Preheat the oven to 200°C, then toss the chopped vegetables in a roasting tin with the caraway seeds and olive oil. Roast in the oven until soft and slightly caramelised; depending on the size and variety of your roots they may need different times, I tend to start with the beetroot, add the carrots 10 minutes later, the apples 10 minutes after that. It usually takes 30-40 mins in total.

roasted veg

Meanwhile place the lentils and bay leaf in a saucepan with the stock or water and bring to the boil. Partially covered with a lid, and simmer for 30 minutes, or until the lentils are just tender. Drain away any excess liquid and discard the bay leaf. Season the lentils with a little salt and pepper, before putting to one side.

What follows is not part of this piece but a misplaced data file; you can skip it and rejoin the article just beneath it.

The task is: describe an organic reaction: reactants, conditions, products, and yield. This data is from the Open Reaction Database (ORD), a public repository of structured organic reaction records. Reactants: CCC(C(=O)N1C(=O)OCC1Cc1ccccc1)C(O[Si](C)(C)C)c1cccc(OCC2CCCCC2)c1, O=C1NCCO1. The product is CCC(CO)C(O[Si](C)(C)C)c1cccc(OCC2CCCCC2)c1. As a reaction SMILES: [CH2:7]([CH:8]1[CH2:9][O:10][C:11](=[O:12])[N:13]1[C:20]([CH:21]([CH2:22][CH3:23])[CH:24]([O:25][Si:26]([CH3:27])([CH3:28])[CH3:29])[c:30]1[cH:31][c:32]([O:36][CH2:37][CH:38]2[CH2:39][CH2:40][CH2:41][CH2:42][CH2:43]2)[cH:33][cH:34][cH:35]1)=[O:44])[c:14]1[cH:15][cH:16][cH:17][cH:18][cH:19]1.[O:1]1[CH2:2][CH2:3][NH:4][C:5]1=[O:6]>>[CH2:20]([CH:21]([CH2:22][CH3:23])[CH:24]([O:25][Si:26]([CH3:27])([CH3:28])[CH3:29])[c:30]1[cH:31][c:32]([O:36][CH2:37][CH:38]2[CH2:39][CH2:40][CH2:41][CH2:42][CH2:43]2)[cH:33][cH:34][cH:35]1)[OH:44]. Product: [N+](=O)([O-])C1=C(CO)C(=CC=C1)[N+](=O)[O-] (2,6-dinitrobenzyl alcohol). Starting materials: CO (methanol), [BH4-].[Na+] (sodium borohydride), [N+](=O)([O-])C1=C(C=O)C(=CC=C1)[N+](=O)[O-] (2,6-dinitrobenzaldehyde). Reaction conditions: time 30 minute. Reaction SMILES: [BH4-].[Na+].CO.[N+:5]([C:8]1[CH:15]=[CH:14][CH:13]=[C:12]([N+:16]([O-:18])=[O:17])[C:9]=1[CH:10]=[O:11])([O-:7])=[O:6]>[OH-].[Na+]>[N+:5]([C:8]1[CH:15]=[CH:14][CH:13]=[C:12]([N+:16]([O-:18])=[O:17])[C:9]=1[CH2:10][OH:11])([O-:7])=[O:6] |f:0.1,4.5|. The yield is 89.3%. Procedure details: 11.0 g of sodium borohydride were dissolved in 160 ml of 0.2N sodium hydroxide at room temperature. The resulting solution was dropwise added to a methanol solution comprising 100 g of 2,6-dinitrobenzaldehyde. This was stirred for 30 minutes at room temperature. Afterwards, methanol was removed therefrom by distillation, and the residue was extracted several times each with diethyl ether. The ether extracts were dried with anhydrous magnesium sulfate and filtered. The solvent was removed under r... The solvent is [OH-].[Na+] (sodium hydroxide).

To make the dressing, just add the dressing ingredients into a jar with a screw-top lid; cap and shake vigorously to emulsify. Pour some dressing into the lentils when they’re still warm, stirring in a small handful of finely chopped parsley as you do.

To serve, combine the dressed lentils with the roasted vegetables and apple. Divide between two plates, top with broken pieces of soft goats cheese. then drizzle with a little more of the dressing.

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Favourite Five Gluten Free

favorite five

Those of you who follow @spadeforkspoon on Twitter may have noticed an increase in tweets about gluten free cooking over the last few weeks. This is because my son has recently been diagnosed as coeliac and therefore needs to follow a gluten free diet. Adapting meals to fit in with his new dietary requirements has been a bit of a challenge, but we’re getting there. Little Button Diaries asked me to create a Gluten-free Favourite Five for their blog. So, take a look and see what made the final five.